Shooting a rifle is different from shooting a shotgun. Having fired thousands of rounds from both, I have developed and learned several best practices that will help you enjoy the practice sessions that will ensure when your opportunity arrives you have the best chance of winning the match or harvesting the game.
A shotgun trigger is pulled; a rifle trigger is squeezed. This simple rule alone can shrink your groups from dinner plate- to quarter- and even nickel-sized. An ol’ time mentor taught me that every shot from a rifle should come as a complete surprise.
Thou shalt buy a gun that fits. Recoil is dynamic. A great number of rounds are fired from a stationary position in which the shooter is taking the full force of the recoil straight back to the shoulder. Because of this, rifle recoil tends to be sharper and higher than shotgun recoil. Make sure you have the proper length of pull, which will allow you to weld your cheek to the stock and have a great site picture.
Always shoot with a recoil pad. Years ago, rifles came with a metal buttplate or, if there was a recoil pad attached, a hard rubber pad that was just as good at taming recoil as metal. Many rifles today come stock with great recoil pads. If yours does not, or, comes with a poor one, there are several manufacturers out there such as Sims, Pachmayr, and others that are made to specifically fit your rifle. Spending $20 or $30 for a quality recoil pad will absolutely make you a better shooter.
Pick the right caliber. Today’s bullets make it possible to take bigger game with smaller calibers than was ethically possible past. Wildcatting has made some great rounds that perform as well as their magnum counterparts with significantly less recoil. My first rifle, a 7mm Remington Magnum, produces a brutal amount of recoil, especially to a youth or woman. A 7mm–08 is practically the ballistic equivalent, uses the same diameter bullet, and yet only gives up around 200 ft/s. If you plan on hunting dangerous game, and required to use a large-caliber rifle there are many manufacturers and aftermarket companies that build muzzle brakes to make even the “heavy hitters” perform mildly in the recoil department.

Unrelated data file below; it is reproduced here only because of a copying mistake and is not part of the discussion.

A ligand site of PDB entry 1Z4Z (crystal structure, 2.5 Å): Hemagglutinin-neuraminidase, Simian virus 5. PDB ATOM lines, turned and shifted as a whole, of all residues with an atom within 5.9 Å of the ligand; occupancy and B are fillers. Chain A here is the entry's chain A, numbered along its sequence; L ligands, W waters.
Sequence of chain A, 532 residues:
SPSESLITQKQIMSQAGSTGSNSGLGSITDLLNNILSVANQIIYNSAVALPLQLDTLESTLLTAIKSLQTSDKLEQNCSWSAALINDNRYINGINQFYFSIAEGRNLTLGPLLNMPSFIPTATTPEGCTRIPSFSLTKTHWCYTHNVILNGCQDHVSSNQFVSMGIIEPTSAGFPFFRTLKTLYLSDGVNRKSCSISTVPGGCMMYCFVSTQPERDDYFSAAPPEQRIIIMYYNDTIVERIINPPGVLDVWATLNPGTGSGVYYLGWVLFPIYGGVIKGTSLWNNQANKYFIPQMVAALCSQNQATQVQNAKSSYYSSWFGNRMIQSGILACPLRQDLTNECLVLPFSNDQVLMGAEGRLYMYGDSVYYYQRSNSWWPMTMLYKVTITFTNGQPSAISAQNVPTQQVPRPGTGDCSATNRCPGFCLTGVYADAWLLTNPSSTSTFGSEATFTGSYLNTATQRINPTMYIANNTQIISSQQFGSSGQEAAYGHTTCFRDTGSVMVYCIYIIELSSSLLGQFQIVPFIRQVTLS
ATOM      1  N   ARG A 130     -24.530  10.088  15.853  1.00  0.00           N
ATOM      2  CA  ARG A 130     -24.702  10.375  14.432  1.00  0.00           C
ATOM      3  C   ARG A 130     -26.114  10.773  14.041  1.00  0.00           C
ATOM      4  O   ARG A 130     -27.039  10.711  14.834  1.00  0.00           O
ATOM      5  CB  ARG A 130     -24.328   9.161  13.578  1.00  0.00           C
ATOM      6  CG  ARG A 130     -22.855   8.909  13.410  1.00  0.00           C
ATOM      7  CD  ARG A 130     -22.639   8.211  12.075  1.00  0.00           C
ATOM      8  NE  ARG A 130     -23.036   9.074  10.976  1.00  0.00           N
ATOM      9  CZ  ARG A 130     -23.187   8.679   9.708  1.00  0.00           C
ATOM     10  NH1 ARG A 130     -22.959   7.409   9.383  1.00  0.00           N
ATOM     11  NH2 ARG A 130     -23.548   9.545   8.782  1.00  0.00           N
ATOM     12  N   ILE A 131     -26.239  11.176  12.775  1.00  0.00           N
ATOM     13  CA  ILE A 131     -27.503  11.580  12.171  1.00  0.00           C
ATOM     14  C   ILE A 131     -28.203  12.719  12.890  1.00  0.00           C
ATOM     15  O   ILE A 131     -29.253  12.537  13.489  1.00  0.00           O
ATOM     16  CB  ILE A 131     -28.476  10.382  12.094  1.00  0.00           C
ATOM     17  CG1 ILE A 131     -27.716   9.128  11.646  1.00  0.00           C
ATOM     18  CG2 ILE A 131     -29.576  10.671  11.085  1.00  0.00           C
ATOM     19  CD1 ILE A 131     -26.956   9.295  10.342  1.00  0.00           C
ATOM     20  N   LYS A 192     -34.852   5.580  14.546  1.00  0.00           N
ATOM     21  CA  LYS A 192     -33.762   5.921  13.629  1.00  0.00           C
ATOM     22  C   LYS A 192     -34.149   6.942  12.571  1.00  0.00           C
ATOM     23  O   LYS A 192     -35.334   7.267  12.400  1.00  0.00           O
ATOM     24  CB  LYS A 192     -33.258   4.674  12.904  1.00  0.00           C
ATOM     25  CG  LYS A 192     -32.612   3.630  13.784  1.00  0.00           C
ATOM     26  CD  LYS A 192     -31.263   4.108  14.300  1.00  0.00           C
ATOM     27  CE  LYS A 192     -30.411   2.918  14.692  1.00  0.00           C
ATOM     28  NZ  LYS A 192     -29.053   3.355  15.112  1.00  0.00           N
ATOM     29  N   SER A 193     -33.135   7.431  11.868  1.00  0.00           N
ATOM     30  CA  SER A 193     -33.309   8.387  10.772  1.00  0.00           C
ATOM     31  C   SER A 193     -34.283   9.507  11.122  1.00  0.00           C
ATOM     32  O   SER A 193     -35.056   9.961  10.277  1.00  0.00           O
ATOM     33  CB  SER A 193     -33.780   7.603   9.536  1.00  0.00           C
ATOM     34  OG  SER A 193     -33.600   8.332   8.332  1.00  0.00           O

Practice, practice, practice. The argument could be made that this is number one, however, people who have recoil issues with lots of practice develop substantial flinch, which is then exacerbated with more practice. The more you practice good form, the greater chance you will perform at your best when that “moment of truth” arrives. You will be able to take aim, let out a bit of breath, squeeze the trigger, and deliver the bullet exactly where you want with confidence, because you do not have concerns about the recoil of your firearm.
We’ve all seen the videos and heard the stories of people putting a hard kicking gone in the hands of a first-time shooter, a young woman, or a child. That’s the worst possible thing you could do.
What was your first experience with recoil like? How did you finally address it? Tell us about you experiences with recoil in the comment section.